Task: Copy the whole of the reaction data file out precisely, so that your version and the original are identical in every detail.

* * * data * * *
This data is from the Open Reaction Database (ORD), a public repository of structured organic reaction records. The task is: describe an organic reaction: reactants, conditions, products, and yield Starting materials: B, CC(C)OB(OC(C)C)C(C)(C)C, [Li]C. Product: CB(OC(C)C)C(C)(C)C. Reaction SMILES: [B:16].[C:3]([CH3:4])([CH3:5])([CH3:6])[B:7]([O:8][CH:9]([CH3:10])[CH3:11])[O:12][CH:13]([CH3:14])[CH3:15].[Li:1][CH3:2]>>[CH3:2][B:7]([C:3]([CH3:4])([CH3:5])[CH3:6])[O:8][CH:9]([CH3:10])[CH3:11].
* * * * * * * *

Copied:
This data is from the Open Reaction Database (ORD), a public repository of structured organic reaction records. The task is: describe an organic reaction: reactants, conditions, products, and yield Starting materials: B, CC(C)OB(OC(C)C)C(C)(C)C, [Li]C. Product: CB(OC(C)C)C(C)(C)C. Reaction SMILES: [B:16].[C:3]([CH3:4])([CH3:5])([CH3:6])[B:7]([O:8][CH:9]([CH3:10])[CH3:11])[O:12][CH:13]([CH3:14])[CH3:15].[Li:1][CH3:2]>>[CH3:2][B:7]([C:3]([CH3:4])([CH3:5])[CH3:6])[O:8][CH:9]([CH3:10])[CH3:11].